Friday, March 09, 2012

WHERE to Look Next - City Directories

City directories place ancestors in specific localities  between census enumeration years. The US the federal enumerations occur only every ten years but annual city directories have survived for many places on a more frequent basis.

Once you know the locality where your ancestor once lived, then all sorts of other record groups come to mind:
  • church records of christenings, marriages, burials, coming and goings
  • tax records
  • court records - civil, criminal, probate
  • land records
  • newspapers - society pages, obits, wedding announcements
  • public vital records - birth, marriage, death

It is from a variety of these and other records that we're able to make kinship determinations.

Here's a sample from page 27 of the 1939 Linton, Indiana City Directory, scanned and searchable online at Scribd. Although typically a 1939 directory is created by data gathered during the first half of the previous year, you can bet there many of these Conklin, Conour, Cook and Coope families still lived at the addresses indicated on 1 April 1940, when the enumerator came to call.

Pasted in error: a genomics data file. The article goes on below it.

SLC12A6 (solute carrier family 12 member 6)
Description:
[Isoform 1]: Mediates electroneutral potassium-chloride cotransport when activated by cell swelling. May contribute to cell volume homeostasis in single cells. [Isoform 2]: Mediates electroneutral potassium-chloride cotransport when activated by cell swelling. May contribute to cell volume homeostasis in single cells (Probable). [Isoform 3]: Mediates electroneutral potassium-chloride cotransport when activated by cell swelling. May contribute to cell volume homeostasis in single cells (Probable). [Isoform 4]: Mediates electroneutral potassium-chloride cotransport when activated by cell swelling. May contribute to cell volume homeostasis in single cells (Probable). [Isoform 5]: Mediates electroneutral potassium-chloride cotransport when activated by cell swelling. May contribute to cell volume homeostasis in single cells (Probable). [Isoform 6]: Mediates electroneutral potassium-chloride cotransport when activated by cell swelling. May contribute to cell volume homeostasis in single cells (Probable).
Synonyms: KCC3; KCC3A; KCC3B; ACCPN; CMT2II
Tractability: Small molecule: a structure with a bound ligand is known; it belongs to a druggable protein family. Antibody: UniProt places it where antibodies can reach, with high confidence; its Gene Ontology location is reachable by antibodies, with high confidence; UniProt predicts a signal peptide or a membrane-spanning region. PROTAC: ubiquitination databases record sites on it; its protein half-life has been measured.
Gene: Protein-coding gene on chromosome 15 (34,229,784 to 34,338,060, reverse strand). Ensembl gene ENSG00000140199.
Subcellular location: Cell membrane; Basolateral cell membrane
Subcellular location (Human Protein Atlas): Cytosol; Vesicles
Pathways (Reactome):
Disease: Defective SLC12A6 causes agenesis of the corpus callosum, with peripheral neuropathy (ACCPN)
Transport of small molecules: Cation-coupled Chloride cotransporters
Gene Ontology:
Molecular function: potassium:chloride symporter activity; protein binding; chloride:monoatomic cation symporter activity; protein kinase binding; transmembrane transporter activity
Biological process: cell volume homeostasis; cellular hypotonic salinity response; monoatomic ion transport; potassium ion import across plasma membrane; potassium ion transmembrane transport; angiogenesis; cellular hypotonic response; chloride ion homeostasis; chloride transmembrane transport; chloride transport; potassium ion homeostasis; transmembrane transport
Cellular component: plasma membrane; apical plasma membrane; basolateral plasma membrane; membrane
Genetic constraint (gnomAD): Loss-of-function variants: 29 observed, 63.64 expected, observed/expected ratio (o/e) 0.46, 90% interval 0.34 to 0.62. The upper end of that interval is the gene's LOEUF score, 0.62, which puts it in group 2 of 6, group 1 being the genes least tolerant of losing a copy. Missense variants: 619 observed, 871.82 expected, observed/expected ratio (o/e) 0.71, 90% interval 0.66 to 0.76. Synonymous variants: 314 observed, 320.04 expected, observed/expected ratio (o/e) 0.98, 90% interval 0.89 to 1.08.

With all the talk about the upcoming release of the 1940 US census images and the fact that the images won't initially be indexed means it is even more important that we look for the address in city directories for ancestors in the surrounding years. For more ideas about using the street address and an enumeration district map, see the following resources:

Happy family tree climbing!
Myrt     :)
Your friend in genealogy.

1 comment:

  1. City directories have helped me pin point when ancestors moved out of one city or town and into another. It can also be used to help pin point when an ancestor may have died. If he is listed in year X of a given city directory, then his wife is listed as a widow in year X+1, then you have a good indication of which year(s) he could have died in.

    Some city directories are available for free using Google Books. I found my Henry L Sanders in two New York City Directories. I also found my Thomas Lowrie in a directory from Scotland using Google Books.

    Regards, Jim
    Genealogy Blog at Hidden Genealogy Nuggets